The great European Heat Wave of summer 2003 has now itself died down, but the heat is still definitely on the government and public health authorities in France, where the Health Ministry estimates that up to 3,000 people might have died – and other sources estimate up to 5,000. Today Prof. Lucien Abenhaïm, the French directeur général de la santé – “director general of health,” or namely the professional physician filling the role in the Health Ministry similar to the US Surgeon General – submitted his resignation to Health Minister Jean-François Mattei. Only last Friday, interviewed in English by the BBC World Service, he had opined that he should not resign, and said he wasn’t particularly worried about holding down his job. Of course, many in France believe that it is M. Mattei himself who should resign in light of the public health crisis from the heat that seemed to take the government by surprise.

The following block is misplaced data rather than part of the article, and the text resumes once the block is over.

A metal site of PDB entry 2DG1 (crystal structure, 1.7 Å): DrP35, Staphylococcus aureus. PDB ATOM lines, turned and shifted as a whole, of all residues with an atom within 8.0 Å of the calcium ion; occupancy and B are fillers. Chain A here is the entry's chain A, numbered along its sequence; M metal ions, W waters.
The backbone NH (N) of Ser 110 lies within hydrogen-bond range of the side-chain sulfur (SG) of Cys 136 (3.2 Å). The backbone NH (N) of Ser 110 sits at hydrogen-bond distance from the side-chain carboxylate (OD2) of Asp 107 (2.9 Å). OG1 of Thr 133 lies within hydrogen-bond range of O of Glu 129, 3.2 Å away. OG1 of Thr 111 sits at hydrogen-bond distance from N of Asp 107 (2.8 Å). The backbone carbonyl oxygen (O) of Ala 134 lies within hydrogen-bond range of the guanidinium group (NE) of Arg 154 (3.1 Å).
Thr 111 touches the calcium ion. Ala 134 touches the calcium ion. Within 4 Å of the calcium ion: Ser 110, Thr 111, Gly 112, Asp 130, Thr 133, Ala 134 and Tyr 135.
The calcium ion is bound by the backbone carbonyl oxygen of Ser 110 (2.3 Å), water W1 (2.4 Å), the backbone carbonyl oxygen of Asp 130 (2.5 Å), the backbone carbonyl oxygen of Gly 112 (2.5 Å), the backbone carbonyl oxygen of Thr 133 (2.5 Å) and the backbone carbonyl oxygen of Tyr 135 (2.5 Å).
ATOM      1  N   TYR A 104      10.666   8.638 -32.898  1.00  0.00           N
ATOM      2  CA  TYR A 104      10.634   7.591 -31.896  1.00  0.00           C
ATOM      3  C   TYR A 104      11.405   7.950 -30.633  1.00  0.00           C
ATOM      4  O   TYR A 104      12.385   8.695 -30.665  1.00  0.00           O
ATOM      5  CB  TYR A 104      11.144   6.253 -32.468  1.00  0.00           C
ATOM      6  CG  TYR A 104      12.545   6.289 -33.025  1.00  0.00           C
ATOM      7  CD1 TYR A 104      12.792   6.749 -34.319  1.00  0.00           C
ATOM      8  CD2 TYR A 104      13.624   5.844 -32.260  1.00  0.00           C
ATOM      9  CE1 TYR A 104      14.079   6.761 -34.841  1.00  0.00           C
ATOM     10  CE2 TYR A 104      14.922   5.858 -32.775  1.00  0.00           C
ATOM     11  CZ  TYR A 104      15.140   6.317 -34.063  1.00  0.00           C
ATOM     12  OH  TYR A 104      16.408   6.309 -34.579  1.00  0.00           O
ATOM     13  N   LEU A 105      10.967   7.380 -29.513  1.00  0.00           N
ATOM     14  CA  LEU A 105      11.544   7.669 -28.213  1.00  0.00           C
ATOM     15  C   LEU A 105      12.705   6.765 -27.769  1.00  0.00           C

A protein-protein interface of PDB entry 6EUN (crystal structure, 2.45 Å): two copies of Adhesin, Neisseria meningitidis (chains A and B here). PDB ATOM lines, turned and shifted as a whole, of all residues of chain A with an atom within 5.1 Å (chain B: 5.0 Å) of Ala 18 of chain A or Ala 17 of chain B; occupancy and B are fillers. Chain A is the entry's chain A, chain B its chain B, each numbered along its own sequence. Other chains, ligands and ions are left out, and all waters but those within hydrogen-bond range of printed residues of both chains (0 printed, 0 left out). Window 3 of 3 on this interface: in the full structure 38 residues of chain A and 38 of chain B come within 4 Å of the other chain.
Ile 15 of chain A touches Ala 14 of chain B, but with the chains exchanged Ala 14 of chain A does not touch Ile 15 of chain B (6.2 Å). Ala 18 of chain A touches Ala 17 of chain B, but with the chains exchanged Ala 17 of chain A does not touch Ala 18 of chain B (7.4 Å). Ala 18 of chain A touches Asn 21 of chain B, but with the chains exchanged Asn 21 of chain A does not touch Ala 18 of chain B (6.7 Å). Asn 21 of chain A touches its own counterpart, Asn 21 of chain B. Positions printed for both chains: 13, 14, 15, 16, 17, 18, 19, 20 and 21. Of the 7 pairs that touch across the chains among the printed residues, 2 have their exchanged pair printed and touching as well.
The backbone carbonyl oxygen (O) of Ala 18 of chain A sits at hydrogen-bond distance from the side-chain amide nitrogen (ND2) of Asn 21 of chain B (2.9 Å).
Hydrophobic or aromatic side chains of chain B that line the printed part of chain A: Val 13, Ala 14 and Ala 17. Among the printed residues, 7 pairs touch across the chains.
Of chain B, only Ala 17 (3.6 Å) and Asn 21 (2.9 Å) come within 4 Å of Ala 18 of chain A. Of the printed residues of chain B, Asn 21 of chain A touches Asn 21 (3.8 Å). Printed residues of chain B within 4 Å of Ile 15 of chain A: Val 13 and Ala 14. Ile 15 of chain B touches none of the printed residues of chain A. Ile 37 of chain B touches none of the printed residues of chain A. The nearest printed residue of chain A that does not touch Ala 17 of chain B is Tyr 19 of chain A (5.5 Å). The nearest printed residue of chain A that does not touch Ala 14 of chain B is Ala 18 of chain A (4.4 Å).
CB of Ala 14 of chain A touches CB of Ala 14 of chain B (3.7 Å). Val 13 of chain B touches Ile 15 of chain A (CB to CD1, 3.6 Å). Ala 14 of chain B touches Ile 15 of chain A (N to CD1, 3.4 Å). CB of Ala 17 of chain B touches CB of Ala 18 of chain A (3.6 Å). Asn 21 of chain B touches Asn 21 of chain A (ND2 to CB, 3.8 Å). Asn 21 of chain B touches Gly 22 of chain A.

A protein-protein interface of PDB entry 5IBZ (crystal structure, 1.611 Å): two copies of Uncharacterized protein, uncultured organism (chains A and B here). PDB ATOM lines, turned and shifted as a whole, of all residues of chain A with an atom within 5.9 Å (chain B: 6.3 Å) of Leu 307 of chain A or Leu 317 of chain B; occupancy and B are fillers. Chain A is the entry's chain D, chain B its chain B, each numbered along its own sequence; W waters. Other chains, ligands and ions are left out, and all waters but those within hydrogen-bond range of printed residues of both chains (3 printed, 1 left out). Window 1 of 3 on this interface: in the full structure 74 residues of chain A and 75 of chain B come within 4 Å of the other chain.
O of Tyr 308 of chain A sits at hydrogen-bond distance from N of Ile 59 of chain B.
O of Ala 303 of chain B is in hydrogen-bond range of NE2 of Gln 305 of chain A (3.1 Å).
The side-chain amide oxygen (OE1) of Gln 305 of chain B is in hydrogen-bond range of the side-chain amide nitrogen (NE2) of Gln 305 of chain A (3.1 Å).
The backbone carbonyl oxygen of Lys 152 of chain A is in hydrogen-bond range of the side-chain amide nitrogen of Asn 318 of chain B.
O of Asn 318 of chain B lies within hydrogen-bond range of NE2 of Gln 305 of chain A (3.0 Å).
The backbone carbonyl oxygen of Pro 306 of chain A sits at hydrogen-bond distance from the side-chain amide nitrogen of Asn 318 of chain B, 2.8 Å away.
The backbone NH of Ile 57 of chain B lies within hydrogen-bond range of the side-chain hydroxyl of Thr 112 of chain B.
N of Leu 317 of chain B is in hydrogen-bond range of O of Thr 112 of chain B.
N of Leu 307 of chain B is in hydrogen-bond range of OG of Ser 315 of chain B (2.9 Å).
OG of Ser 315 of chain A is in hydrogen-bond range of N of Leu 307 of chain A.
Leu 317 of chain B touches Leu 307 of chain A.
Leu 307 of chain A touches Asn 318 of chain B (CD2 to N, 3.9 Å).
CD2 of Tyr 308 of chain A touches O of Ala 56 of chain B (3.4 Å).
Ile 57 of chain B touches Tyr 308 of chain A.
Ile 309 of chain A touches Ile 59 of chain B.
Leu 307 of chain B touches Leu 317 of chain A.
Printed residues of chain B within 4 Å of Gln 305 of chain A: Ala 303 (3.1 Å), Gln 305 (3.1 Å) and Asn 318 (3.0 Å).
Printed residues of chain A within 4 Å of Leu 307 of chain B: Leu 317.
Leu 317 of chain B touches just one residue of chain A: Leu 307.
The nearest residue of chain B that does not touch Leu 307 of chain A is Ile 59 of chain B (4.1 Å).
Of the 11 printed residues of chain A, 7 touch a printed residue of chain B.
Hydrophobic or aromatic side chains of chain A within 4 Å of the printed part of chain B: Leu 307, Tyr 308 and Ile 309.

The countdown is on for the referendum in the Czech Republic on EU accession, to take place over next Friday and Saturday (13 and 14 June). As most of the other candidate countries have done, Czech authorities are also making use of the tactic of opening the voting centers over two days to encourage as large a turn-out as possible (although referenda in the Czech Republic do not have any legally-mandated level of participation, below which they become invalid). And the Prague authorities enjoy a further advantage: their referendum is towards the end in the series of candidate country referenda (only a couple of the Baltic countries remain), and the script has gone according to plan – all of the other countries voting before have voted “Yes” (if in some cases with distressingly-low levels of voter turn-out), so that puts further pressure on Czech voters not to show themselves to be the odd man out. (more…)